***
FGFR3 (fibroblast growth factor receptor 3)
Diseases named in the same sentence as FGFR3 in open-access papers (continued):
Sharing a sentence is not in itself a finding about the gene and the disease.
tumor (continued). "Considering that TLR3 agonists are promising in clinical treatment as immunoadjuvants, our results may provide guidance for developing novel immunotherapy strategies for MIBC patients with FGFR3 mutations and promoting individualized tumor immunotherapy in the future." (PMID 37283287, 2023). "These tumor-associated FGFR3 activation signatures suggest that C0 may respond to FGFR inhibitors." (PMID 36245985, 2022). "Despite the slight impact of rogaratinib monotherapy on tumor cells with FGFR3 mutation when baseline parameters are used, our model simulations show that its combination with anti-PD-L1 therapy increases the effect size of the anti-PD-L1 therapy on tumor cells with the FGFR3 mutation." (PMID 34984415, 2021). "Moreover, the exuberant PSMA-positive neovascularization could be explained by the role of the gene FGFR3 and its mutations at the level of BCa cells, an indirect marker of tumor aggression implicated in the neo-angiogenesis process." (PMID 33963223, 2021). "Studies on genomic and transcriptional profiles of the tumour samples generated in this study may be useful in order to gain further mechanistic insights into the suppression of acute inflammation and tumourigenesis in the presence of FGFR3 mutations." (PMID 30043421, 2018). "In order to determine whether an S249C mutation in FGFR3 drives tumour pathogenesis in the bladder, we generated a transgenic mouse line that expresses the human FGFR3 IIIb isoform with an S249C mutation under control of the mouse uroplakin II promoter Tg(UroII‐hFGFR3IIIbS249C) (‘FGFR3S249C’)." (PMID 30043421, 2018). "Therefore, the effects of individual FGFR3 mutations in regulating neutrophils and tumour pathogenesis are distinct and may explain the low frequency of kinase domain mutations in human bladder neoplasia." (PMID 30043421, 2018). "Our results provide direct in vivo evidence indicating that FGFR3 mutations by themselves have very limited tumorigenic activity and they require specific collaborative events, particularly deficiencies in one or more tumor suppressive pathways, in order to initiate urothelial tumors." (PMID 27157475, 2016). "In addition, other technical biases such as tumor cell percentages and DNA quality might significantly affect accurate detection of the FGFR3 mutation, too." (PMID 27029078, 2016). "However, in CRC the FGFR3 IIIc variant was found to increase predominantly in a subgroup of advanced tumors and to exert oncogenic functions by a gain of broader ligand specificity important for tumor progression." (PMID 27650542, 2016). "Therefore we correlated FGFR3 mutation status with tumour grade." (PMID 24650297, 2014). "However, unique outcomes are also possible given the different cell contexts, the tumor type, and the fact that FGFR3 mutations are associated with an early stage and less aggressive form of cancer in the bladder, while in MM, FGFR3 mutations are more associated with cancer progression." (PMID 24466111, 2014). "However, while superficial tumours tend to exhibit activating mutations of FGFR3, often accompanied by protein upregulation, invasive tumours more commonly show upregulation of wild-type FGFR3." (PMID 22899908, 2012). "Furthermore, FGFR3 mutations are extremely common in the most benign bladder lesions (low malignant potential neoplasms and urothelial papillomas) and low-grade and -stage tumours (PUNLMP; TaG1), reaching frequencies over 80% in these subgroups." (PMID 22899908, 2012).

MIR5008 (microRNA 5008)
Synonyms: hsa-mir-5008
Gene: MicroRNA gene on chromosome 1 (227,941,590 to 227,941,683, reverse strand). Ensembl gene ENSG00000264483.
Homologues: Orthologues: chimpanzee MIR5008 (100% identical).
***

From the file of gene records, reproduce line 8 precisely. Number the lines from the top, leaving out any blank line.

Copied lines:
Homologues: Orthologues: chimpanzee MIR5008 (100% identical).